Hemp: A Short History of the Most Misunderstood Plant and Its Uses and Abuses

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Firefly Books (U.S.), 2003 - Social Science - 160 pages
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A factual look at a controversial subject.

In 1935, Popular Science magazine hailed hemp as the new Billion Dollar Crop. Two years later, it was banned. Hemp is the world's strongest natural fiber and has been cultivated for its practical uses for over 10,000 years.

It was the main cash crop of New France (now Canada) since one naval warship required up to 60 tons of hemp rope for its rigging, including the 25-inch thick anchor cable. Presidents George Washington and Thomas Jefferson grew hemp, and Benjamin Franklin owned a hemp mill. Later, in the 19th century, Levi Strauss built a legend thanks to durable jeans made from hemp fiber.

Things have changed and today hemp is grown for food, used to make insulation in clothes and buildings, burned as fuel, made into medicine and distilled into hemp oil for use in lotions, soaps, and cosmetics. Hemp is a lively, engaging book that explores the history of this controversial plant, including the ongoing struggle for reclaiming its legitimacy.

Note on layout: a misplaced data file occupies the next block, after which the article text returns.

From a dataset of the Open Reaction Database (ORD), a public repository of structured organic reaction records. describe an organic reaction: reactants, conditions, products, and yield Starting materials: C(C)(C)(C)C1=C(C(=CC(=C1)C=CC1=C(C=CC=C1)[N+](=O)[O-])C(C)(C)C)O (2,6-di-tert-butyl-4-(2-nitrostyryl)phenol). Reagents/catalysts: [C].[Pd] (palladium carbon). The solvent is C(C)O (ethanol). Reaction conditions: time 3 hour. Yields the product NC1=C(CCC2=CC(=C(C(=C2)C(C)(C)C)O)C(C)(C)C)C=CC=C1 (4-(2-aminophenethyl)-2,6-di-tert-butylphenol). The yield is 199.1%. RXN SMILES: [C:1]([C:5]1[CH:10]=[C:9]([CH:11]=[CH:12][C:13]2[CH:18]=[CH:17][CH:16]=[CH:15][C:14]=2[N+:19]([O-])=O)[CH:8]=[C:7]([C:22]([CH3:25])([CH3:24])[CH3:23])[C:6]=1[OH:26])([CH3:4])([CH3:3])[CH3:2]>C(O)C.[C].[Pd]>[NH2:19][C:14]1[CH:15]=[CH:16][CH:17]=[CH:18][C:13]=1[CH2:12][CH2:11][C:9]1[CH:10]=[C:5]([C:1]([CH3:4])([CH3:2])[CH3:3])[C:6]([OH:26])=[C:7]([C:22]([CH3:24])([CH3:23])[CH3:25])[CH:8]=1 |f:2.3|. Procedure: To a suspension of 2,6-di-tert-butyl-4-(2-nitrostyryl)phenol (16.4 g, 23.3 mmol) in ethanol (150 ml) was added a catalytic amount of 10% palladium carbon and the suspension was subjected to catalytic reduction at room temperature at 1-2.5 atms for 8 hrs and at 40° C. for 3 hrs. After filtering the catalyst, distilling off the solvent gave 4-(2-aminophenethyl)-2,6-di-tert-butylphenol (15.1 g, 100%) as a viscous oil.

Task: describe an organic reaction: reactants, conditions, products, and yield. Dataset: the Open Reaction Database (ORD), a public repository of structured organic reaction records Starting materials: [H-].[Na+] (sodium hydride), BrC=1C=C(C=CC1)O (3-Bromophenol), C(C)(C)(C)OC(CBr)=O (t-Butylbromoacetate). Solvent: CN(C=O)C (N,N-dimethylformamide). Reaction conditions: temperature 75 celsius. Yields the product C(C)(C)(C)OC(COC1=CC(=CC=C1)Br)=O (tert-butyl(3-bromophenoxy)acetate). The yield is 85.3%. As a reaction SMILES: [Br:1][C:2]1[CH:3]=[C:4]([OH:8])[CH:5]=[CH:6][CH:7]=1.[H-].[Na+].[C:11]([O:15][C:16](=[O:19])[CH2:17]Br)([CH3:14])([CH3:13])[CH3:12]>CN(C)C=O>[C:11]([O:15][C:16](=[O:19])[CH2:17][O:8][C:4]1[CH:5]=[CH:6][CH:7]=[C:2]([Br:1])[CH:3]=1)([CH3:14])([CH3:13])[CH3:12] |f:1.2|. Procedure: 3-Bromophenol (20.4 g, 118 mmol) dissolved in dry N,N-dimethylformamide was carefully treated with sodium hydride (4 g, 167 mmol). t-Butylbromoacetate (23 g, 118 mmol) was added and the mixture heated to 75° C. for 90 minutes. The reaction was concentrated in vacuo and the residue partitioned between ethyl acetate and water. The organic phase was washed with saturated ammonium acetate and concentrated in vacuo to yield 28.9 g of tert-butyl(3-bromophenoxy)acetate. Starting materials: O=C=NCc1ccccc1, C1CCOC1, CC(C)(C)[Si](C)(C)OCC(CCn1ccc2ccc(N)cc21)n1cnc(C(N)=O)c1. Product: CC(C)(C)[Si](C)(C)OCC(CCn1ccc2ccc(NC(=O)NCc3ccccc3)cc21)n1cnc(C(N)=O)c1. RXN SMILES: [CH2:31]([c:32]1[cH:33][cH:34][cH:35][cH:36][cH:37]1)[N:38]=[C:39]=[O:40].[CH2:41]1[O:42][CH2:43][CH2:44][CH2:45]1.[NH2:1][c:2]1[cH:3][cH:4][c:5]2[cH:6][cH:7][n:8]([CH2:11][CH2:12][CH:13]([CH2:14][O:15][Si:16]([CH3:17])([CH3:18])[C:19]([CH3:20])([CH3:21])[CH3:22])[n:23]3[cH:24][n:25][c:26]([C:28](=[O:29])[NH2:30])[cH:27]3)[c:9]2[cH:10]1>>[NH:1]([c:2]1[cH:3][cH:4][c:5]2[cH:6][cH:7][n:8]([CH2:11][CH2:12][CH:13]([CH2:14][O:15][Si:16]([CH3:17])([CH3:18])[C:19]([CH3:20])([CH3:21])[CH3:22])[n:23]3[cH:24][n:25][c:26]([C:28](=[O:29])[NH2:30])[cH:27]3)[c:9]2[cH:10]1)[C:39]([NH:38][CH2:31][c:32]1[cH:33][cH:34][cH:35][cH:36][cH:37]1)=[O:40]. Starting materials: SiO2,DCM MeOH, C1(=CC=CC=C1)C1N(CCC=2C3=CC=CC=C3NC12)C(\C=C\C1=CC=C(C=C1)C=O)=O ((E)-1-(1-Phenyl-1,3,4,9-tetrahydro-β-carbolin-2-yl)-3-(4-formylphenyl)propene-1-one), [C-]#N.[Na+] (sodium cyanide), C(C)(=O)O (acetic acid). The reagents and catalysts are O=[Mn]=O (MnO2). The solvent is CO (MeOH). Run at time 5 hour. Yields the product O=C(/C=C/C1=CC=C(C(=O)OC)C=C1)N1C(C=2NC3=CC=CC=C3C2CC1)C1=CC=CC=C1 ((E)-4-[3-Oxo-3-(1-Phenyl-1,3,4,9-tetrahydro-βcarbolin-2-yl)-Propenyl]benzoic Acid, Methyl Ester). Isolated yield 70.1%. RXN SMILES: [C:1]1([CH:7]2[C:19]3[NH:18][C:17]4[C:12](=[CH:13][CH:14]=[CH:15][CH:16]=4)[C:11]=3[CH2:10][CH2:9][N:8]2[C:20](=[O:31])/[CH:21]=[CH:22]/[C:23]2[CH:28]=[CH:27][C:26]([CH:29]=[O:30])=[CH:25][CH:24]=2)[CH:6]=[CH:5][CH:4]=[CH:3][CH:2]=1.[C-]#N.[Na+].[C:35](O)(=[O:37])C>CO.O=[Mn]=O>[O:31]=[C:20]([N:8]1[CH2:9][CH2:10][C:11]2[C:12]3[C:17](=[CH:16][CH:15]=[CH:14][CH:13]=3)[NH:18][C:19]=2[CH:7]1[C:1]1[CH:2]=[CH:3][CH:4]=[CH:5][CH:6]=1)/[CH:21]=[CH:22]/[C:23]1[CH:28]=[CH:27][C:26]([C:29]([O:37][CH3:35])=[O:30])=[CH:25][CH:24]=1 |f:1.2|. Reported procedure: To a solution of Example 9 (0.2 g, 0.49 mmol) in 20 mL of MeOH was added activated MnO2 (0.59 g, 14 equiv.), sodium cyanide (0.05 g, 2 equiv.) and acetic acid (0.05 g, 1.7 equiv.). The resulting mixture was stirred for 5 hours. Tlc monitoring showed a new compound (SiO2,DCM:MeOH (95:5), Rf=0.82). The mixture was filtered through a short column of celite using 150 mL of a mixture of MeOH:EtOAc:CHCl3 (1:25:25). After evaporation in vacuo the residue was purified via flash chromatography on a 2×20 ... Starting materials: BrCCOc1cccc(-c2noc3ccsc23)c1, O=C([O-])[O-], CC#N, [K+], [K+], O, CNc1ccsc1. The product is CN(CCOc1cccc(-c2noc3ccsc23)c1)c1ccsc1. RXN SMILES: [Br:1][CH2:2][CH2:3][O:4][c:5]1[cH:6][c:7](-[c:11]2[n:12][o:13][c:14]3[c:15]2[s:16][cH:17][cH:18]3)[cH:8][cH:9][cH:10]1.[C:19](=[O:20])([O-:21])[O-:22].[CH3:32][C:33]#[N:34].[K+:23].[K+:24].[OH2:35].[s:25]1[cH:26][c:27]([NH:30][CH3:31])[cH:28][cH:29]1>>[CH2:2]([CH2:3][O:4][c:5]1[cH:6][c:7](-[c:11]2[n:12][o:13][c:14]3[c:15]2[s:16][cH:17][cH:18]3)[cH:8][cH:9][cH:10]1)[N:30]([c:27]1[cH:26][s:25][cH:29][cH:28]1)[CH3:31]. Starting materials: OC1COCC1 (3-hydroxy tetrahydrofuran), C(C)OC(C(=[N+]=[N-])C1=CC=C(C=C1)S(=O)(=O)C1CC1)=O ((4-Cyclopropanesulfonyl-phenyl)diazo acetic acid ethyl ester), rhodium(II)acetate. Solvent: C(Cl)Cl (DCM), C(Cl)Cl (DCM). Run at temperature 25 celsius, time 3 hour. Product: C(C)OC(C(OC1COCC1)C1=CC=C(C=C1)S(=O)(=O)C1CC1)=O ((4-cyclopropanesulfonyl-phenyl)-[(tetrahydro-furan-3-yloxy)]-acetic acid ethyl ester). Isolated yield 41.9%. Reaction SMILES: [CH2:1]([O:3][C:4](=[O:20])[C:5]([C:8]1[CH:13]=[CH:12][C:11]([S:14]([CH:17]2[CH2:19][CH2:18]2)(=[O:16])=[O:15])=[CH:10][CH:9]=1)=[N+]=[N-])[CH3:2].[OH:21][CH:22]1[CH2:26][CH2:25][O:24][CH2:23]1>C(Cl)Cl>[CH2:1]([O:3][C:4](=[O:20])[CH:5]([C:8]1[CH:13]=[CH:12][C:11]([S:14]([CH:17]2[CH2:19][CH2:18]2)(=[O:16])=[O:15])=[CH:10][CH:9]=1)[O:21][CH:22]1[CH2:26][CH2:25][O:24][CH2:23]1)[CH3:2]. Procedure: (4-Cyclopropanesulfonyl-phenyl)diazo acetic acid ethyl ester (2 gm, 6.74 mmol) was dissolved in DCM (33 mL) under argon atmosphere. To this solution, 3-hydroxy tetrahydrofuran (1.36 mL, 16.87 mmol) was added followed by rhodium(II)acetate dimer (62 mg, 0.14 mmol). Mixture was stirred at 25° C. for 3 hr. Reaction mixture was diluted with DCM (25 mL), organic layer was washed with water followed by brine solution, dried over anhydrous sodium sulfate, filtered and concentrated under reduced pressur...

Mark Bourrie is a veteran journalist and author of six books including a best-selling collection of Great Lakes shipwreck stories.

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About the author (2003)

Mark Bourrie is a veteran journalist and author of six books including a best-selling collection of Great Lakes shipwreck stories.

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